Golden State Warriors: The Supervillains’ Dominance of the NBA

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In 2016, when the Golden State Warriors broke the NBA record for the greatest regular season – amassing an unbelievable 73 wins out of 82 games – they gained an aura of invincibility around them. There was simply no chance anyone could beat them.

And as two-time MVP Stephen Curry lead his team to the NBA Finals, gaining a 3-1 lead against LeBron James and the Cleveland Cavaliers, it certainly looked like the Warriors were destined to complete the perfect season and sit on top of the throne.

That is until the Cavaliers executed a historic, unforeseen comeback, riding on the herculean performances of LeBron and Kyrie Irving, and stole the championship from the Warriors. Just like that, the illusion was shattered. No longer were they the unbeatable gladiators of the league with smothering defence and sniper-like shooting, they were now responsible for the biggest breakdown in Finals history, and suddenly they seemed a lot more manageable.

However, the scales tipped once again when the former MVP, Kevin Durant, left the Oklahoma City Thunder and his long-time friend and teammate in Russel Westbrook and signed with Golden State. This sparked huge controversy, and was widely seen as a coward move by Durant in an attempt to simply win championships the easiest way possible rather than competing for them. But it didn’t matter how spurned the fans, the Thunder and, most of all, Westbrook felt. Durant was with the Warriors. The great team became a super team; the heroes became villains; and a demon was born.

Already having the incredible sharpshooting talents of Stephen Curry (who many believe to be the greatest shooter to ever play the game) and Klay Thompson, the addition of Durant was almost overkill. Not only can he shoot just as well as them, he’s also 7ft tall with incredible speed and ball handling capabilities, meaning that he can drive his way to the basket just as easily if defenders only focus on stopping his shot.

Durant also eases the defensive responsibility of the Warriors’ versatile forward and famed trash-talker, Draymond Green. His long arms make shot blocking easy, and playing him at the Centre position this year lead him to have a career high season in blocks.

Arguably the most impressive thing, however, is how seamlessly Durant fits into the team. The Warriors’ system is all about spacing the floor and using off-ball movement to cause a defensive breakdown and get someone an open shot. Despite this meaning that Durant’s usual scoring outpour was reduced slightly, his very presence on team meant that defenders had yet another threat to focus on at any given time, allowing his teammates to be less pressured when shooting or driving.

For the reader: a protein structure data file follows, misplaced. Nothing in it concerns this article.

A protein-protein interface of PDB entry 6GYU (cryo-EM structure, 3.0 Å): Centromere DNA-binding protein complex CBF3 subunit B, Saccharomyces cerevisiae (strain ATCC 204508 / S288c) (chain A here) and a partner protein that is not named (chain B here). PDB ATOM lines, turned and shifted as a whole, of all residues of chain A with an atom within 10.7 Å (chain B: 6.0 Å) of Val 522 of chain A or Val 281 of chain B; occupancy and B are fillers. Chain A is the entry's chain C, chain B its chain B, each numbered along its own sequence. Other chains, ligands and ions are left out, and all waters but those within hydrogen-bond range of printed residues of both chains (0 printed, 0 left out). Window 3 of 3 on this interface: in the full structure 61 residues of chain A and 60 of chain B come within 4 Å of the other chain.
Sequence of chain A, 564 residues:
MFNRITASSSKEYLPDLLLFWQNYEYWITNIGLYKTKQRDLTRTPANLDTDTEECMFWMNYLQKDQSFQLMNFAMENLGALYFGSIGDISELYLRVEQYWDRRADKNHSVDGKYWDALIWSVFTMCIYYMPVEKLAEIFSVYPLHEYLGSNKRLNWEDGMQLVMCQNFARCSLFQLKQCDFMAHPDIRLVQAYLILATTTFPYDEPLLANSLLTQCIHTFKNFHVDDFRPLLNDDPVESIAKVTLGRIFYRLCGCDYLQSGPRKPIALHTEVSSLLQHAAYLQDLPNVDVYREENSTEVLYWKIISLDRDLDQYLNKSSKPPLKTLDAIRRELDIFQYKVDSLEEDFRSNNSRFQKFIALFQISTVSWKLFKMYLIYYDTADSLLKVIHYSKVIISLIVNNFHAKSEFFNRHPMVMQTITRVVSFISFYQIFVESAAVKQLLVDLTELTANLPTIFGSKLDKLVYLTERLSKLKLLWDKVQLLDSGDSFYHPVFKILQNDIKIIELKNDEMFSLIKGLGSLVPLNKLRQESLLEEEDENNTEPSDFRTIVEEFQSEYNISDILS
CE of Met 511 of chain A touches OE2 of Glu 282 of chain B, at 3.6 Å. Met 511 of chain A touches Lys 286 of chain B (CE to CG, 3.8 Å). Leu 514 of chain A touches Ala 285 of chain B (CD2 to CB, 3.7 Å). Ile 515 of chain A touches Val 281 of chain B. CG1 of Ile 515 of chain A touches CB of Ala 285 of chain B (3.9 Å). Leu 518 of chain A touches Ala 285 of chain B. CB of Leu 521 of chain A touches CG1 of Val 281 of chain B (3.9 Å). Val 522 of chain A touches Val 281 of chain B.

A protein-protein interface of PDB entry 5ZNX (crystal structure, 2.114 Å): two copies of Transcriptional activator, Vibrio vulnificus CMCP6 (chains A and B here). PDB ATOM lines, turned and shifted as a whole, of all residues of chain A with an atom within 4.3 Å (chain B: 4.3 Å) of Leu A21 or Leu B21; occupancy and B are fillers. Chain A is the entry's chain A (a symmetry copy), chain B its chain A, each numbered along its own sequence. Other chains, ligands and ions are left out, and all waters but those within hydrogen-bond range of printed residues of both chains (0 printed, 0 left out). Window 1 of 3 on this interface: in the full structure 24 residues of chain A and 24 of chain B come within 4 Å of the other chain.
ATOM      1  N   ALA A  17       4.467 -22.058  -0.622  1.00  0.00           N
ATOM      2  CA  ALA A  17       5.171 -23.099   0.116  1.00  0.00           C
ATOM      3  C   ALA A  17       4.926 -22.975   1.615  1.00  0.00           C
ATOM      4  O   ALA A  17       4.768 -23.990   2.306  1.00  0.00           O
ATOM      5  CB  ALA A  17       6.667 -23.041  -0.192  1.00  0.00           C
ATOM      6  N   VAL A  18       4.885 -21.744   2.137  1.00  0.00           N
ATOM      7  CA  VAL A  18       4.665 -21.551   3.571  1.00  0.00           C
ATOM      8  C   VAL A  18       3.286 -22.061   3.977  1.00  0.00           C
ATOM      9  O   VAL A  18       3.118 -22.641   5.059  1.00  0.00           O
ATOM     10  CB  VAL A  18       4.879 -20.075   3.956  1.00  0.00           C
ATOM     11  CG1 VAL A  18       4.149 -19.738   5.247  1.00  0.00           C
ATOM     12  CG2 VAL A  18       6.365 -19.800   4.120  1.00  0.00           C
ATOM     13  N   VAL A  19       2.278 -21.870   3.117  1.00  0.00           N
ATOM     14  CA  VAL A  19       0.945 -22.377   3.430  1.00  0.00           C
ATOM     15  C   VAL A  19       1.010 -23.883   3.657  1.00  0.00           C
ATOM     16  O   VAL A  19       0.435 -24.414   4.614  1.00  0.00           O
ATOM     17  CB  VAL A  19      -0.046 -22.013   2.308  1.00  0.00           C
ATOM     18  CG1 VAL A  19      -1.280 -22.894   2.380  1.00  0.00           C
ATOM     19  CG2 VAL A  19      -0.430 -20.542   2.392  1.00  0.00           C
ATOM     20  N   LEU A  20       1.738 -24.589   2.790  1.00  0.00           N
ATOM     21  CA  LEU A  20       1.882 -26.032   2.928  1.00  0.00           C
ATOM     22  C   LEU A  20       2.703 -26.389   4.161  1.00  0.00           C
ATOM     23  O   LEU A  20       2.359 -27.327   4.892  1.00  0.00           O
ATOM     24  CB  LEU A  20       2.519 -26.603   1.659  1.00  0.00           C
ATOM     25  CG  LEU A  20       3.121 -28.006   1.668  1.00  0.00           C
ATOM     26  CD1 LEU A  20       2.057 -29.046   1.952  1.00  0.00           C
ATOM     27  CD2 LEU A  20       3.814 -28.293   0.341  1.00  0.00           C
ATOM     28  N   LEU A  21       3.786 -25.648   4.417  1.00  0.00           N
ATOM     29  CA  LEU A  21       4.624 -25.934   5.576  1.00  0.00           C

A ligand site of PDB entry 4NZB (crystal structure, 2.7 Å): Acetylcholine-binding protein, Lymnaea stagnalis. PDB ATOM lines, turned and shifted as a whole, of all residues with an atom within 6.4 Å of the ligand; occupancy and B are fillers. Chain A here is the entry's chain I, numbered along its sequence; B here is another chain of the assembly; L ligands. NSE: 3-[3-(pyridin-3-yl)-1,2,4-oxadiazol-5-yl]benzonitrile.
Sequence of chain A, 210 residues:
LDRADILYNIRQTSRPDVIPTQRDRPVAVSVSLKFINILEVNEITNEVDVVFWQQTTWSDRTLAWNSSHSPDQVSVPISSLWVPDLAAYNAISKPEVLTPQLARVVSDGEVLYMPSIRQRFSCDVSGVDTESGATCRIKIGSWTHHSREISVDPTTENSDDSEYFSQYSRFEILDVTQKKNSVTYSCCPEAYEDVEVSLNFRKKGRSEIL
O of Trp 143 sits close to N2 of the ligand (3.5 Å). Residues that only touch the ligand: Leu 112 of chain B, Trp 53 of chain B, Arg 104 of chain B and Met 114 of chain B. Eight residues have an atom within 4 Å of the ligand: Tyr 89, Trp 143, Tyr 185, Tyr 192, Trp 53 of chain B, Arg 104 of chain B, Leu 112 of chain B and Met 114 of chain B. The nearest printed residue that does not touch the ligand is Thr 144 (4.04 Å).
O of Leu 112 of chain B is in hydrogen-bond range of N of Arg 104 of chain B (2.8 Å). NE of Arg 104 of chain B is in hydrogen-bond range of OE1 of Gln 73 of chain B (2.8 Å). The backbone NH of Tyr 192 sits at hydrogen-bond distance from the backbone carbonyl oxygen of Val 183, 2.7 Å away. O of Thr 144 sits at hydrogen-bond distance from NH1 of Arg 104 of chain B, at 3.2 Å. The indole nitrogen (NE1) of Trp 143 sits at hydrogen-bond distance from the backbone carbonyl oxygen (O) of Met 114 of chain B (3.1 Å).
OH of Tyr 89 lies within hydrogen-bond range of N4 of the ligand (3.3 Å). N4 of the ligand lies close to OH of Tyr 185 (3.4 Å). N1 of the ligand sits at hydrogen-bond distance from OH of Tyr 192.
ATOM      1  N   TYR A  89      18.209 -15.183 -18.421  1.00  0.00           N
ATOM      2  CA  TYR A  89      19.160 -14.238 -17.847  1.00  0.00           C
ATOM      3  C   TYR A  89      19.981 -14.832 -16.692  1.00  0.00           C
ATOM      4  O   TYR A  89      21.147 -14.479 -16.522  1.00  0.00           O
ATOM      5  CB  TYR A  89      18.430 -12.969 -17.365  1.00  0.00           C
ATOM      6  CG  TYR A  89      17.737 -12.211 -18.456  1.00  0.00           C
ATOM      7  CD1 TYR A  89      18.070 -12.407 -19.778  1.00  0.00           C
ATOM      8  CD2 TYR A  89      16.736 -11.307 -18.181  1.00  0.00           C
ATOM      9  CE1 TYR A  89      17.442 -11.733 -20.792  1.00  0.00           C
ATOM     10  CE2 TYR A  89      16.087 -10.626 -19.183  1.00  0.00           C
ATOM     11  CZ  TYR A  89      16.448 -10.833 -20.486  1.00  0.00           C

In fact, it may well be the truth that in another system, having too many superstars on the Warriors would have led to their downfall. And it’s only here that you start to appreciate how great their basketball is. NBA legend Kobe Bryant has described the Warriors system as “The Golden Democracy”. Instead of focusing the offence around the player with the ball, it’s focused on the 4 players who don’t have the ball. These off-ball players synchronise making cuts and setting screens, forcing the defence to communicate with each other at the highest level. But when communication breaks down, so does the defence, leading to a mismatch or an open man. This kind of movement, with pass after pass after pass, defines the team system of the Warriors. And the willingness and capability of Durant and Curry to give or take shots as needed is exactly why they fit so well and why they’re both MVPs.

So how is any team expected to beat them? In all honesty, any team’s first move should likely be a lengthy prayer session.

However, beyond that, the Warriors do have one exploitable area – their inside game. Having to give up the defensive rim-protector in Andrew Bogut in order to sign Kevin Durant meant they had to settle for the less athletic Zaza Pachulia to play as their starting Centre. Beyond injuring both opposition players and teammates, Pachulia isn’t particularly skilled at either offence nor defence. Although Durant has played Centre this season, as he’s certainly tall enough to do so, he isn’t big enough to do so. There’s a reason his nickname is “Slim Reaper”. This means that a strong big man with good post-up moves should be able to deal with Pachulia and score with relative ease. Unfortunately, the main problem is that these kinds of big men are a dying breed in this era, with everyone choosing to step outside and shoot instead. However, the recent New Orleans Pelicans’ roster does now hold perhaps the two best big men in the league with Anthony Davis and DeMarcus Cousins. Could they be the Warriors kryptonite? Only time will tell.

In the meanwhile, Kevin Durant can expect to remain happy in Golden State after winning the 2017 Finals and helping the Warriors redeem themselves. They will surely be a championship contender for the foreseeable future, and he’s made it clear that he feels it’s the right place to be. Although he had to sacrifice friendship and adoration from Oklahoma, it’s as the saying goes: “May the bridges I burn light the way”.

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